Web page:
The Beach Rehab Thailand

Addiction And The Mind

Once An Addict Always And Addict?

There is a view that in some circles that addiction is something that one never makes a full recovery,  with relapses being a normal part of a life-long problem that people suffer with. We simply disagree. 

One of perhaps most respected scientific models of mapping the process of addiction, abstinence and relapse is the ‘stages of change’ by Prochaska & DiClemente (1983) otherwise known as the trans-theoritical model of change. 

This identifies that people seem to go through similar stages and that after every relapse,  there can be learning that can reduce the frequency and severity of this happening again until the cycle simply stops and the person exits this process.

There are 5 stages in this model but in our professional experience it is useful to break down stage 5 into a further step;  making a total of 6 steps.

  1. Pre-contemplation:  This is when someone is engaging in addictive behaviour with no thoughts about stopping.  What is commonly called being in denial of the problem.
  2. Contemplation:  This when there is thinking about stopping,  the problems and consequences of addiction may have started to bite and the person is seriously considering that maybe they should stop.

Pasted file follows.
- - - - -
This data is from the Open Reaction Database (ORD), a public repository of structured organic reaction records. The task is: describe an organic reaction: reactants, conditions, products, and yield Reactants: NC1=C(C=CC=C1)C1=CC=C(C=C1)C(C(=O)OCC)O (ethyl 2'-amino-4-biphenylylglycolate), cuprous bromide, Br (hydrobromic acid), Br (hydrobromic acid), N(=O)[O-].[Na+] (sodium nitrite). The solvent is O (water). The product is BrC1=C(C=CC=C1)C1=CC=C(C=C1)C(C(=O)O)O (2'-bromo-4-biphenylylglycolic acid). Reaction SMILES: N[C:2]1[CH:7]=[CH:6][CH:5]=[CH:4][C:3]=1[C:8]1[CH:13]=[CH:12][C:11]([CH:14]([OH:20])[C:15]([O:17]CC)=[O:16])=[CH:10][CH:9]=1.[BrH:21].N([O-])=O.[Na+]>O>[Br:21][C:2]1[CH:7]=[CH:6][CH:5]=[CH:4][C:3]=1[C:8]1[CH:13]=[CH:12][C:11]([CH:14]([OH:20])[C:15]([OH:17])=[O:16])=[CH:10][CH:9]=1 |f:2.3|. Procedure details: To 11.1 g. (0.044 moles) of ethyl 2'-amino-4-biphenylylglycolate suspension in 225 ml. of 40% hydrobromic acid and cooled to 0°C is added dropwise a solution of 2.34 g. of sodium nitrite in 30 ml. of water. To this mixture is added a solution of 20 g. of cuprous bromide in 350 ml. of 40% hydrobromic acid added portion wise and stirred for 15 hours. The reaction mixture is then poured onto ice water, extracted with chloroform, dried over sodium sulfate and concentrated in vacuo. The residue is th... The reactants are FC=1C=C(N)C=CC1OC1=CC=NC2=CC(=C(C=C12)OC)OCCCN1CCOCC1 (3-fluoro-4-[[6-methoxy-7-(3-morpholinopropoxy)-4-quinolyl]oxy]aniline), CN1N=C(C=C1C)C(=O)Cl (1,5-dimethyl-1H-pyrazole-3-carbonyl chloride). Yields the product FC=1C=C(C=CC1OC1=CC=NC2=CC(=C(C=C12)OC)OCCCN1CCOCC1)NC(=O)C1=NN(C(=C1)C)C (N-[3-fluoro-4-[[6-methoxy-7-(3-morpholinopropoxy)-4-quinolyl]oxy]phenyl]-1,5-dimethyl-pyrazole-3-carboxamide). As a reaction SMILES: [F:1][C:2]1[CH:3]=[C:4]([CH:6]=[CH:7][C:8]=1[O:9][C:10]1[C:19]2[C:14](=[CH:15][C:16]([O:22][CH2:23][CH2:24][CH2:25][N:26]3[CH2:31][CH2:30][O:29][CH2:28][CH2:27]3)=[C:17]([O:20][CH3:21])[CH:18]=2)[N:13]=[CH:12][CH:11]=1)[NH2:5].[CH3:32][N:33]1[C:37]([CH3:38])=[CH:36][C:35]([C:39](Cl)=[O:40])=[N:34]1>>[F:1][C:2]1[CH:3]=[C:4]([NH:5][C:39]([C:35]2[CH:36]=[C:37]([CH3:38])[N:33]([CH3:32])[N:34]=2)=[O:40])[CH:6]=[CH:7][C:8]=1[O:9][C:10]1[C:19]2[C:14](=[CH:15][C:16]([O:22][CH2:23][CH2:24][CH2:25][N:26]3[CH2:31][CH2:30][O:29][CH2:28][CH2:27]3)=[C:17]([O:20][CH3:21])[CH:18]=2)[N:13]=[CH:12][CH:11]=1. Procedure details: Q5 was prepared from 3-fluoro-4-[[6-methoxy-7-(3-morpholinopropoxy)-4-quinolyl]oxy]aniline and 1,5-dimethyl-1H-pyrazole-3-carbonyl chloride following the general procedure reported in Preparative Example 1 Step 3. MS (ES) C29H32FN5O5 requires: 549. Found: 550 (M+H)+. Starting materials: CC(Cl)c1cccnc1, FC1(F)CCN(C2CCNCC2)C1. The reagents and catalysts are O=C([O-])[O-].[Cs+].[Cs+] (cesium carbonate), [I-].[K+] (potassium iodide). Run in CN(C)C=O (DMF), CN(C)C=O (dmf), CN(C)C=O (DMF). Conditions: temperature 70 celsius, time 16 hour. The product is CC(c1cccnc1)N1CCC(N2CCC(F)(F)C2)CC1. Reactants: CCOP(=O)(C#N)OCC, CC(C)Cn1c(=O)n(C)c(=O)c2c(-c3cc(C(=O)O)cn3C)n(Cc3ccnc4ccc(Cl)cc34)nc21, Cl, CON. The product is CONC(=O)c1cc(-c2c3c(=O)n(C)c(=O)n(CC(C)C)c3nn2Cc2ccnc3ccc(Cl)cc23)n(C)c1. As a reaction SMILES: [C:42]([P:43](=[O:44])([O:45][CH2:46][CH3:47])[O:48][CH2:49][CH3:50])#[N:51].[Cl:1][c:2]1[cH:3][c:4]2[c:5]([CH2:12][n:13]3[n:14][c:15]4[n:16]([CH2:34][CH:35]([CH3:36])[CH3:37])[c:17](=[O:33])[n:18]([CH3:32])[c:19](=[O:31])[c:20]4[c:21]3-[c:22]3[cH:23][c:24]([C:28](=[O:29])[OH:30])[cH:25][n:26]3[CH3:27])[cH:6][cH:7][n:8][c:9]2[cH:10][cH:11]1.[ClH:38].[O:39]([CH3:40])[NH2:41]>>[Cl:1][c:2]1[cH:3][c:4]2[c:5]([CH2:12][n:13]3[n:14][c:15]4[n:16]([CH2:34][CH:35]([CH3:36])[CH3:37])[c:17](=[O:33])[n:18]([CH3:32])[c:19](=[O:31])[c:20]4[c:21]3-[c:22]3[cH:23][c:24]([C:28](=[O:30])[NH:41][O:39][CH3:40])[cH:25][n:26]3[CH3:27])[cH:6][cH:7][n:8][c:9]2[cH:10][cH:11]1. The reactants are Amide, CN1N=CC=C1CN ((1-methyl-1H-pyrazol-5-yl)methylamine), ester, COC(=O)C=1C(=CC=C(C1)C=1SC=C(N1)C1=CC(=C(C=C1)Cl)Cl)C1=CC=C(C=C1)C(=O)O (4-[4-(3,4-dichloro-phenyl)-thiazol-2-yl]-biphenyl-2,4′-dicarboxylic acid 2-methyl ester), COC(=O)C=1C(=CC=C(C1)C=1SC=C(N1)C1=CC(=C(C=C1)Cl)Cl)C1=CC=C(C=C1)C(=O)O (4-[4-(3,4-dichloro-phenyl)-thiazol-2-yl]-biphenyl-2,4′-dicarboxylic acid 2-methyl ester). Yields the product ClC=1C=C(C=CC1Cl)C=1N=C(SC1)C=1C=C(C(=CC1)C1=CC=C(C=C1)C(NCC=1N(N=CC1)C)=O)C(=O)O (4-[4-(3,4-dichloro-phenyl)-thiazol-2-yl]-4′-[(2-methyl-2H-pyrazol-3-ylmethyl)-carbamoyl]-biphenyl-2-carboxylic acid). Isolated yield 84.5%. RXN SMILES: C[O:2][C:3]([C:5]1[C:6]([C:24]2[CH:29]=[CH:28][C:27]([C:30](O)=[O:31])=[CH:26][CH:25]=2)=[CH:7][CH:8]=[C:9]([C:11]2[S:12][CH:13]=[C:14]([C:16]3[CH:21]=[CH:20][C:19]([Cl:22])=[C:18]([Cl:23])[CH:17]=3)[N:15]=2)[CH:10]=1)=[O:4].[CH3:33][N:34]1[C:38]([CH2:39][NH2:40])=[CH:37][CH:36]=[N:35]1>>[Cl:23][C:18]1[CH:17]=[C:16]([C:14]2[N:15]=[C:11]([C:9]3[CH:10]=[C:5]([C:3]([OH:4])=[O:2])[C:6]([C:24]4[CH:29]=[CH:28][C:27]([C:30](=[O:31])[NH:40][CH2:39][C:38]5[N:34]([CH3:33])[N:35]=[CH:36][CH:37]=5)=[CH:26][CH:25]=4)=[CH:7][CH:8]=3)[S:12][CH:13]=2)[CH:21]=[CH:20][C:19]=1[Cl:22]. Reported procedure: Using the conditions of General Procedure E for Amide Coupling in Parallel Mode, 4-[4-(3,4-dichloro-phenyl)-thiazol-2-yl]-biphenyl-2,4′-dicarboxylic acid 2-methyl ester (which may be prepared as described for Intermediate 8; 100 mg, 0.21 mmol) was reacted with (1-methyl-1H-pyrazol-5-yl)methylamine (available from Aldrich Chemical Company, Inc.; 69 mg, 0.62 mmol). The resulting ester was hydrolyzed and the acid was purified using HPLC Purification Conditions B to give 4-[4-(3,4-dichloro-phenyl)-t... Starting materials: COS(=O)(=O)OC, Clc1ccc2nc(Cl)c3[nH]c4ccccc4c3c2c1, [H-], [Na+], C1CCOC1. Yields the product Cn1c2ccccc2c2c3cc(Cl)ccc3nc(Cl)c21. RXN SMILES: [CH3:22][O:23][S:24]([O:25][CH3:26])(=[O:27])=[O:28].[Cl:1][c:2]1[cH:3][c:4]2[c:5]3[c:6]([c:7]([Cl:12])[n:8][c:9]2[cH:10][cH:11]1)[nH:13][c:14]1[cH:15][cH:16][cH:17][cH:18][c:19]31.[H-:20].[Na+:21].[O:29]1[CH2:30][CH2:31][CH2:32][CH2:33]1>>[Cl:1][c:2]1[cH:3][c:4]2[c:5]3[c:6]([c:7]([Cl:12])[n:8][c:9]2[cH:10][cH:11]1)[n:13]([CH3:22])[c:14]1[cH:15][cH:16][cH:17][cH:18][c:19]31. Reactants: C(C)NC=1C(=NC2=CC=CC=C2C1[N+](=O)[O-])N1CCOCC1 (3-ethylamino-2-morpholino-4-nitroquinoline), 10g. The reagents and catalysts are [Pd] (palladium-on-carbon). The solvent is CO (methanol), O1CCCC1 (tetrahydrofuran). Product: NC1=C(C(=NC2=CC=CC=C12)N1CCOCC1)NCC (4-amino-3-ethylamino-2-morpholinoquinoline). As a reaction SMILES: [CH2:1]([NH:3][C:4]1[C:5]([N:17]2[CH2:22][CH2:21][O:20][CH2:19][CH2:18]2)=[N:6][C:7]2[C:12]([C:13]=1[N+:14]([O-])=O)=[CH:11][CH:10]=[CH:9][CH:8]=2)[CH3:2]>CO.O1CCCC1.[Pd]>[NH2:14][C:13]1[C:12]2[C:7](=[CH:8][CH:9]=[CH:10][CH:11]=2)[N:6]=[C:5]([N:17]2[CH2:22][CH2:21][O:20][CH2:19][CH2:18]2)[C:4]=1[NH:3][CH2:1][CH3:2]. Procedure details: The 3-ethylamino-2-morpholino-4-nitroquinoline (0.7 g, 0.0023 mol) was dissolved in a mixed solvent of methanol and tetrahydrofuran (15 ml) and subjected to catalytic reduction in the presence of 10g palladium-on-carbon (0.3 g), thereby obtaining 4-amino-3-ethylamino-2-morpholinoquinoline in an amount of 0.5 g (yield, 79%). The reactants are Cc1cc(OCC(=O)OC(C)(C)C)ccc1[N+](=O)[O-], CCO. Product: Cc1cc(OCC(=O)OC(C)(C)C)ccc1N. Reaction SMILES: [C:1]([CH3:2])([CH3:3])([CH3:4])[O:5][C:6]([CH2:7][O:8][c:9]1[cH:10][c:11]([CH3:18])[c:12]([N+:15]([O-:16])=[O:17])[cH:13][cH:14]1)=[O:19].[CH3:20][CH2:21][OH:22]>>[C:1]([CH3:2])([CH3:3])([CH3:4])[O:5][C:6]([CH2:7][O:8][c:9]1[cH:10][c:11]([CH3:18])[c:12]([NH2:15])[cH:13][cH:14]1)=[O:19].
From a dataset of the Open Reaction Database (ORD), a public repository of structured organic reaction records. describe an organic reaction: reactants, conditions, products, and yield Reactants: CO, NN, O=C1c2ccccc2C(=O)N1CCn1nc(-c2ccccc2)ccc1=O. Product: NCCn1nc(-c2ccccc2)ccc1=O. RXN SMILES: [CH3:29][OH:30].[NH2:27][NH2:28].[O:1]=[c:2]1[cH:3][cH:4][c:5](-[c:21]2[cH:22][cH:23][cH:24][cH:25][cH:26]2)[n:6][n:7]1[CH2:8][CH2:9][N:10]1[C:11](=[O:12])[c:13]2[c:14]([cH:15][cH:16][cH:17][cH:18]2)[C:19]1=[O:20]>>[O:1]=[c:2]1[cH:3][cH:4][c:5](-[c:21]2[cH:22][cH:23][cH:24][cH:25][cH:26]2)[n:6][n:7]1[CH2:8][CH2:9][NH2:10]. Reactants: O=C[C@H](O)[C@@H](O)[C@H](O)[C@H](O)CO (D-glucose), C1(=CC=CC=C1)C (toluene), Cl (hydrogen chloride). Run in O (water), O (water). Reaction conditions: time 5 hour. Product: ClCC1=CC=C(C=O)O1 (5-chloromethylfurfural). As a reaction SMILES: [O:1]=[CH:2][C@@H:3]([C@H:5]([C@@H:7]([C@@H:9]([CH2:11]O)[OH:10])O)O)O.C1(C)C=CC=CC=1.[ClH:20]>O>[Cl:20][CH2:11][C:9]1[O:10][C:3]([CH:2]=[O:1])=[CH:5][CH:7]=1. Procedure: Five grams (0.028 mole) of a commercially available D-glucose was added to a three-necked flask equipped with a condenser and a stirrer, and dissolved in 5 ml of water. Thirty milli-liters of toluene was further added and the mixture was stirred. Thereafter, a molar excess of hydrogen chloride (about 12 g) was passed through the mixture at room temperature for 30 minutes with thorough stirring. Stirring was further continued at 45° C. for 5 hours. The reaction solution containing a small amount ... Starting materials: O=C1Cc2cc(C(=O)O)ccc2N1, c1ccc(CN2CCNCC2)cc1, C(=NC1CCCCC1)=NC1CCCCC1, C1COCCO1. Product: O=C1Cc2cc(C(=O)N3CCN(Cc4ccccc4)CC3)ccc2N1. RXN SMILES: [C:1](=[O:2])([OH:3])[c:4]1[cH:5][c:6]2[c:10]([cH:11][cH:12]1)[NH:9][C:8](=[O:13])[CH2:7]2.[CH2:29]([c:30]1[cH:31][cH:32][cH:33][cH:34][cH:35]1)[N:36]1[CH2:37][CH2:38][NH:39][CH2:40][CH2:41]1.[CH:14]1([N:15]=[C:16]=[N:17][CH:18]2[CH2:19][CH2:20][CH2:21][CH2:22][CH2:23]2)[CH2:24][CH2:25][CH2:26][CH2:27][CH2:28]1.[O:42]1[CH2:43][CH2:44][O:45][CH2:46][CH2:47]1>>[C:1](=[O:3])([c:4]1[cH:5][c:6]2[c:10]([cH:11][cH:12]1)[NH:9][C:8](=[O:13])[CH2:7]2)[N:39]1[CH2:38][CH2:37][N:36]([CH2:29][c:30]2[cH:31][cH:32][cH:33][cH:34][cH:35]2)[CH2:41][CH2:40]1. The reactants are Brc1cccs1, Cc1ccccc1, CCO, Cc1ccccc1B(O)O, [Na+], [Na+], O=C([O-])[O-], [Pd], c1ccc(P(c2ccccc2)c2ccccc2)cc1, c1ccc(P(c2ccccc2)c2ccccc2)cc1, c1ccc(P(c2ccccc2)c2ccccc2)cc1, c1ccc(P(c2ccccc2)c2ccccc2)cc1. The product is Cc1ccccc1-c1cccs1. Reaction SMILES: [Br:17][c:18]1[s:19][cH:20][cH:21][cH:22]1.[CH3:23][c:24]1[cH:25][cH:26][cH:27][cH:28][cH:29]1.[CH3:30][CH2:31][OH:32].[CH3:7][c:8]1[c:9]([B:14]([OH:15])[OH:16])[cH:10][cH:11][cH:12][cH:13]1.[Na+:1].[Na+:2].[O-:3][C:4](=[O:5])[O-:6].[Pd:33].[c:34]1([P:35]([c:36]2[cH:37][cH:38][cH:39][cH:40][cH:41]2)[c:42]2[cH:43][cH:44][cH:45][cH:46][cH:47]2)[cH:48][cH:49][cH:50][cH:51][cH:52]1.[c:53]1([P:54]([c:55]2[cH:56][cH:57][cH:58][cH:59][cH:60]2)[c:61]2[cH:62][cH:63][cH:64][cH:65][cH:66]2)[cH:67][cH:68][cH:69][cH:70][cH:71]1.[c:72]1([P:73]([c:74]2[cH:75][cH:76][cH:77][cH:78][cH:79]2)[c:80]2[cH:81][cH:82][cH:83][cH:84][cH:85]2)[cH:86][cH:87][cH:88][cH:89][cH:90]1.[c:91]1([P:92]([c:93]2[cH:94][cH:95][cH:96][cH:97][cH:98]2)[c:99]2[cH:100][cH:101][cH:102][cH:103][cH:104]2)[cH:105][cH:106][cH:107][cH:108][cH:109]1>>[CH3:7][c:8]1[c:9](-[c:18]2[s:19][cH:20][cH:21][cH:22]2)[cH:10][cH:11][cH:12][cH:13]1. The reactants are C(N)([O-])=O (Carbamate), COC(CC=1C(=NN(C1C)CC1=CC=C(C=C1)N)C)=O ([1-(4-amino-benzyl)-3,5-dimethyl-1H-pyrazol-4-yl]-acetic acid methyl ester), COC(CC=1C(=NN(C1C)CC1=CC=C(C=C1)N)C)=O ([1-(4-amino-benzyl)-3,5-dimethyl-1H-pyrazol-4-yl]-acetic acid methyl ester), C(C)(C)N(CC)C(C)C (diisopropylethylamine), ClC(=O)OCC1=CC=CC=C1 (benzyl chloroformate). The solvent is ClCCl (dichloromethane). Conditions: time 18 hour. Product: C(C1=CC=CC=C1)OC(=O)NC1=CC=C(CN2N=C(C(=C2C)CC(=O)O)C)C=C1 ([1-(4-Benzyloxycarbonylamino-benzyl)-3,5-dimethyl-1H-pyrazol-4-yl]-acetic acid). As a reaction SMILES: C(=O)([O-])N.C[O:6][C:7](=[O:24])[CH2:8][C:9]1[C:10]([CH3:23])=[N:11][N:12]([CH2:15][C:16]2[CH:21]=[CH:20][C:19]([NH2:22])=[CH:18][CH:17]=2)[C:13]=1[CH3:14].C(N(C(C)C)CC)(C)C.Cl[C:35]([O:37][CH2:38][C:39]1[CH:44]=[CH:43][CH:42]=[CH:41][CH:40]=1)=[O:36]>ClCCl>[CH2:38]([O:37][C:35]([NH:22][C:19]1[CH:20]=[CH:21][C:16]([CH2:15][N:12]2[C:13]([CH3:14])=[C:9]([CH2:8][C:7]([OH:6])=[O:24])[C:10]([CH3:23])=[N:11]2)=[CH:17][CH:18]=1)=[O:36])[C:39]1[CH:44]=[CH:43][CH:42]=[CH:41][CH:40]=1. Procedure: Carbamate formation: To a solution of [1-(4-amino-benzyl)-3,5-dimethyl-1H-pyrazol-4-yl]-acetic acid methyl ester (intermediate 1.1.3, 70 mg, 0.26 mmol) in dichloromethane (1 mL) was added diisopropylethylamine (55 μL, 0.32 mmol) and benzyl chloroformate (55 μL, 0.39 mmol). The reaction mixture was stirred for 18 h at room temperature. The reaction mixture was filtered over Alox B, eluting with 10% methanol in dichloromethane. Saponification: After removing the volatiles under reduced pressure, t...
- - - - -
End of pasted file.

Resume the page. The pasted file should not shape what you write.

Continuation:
3. Action:  This is when the individual has started doing something positive about their situation.    Maybe they are trying to cut down, or attend NA/AA meetings or even just asking for advice from their doctor. 
  4. Maintenance:  Their action was successful and now they enjoy the positive change.   Here it is possible that someone exits the addiction process for good at some point. 
  5. Lapse:  When there is a return to the addictive behaviour momentarily,  this needs not be a relapse, and if the person sees it as a warning signal instead of an excuse to return to former levels of using then one can return into maintenance straight away. 
  6. Relapse:  This is a return to previous levels of use and the person returns back into stage 1 of this process and cycle repeats. 

We have seen this in practice in ourselves and in our clients in over 20 years of professional experience.  With the right treatment it is possible to exit the cycle and keep the positive change for long enough that not using becomes the status quo for the person and cements in their personality in a way that the chances of relapse are far less than the odds of sustained,  life long recovery.    

So please do yourself a favour and don’t believe the pessimists;  addiction can be beaten successfully. We see this all the time.

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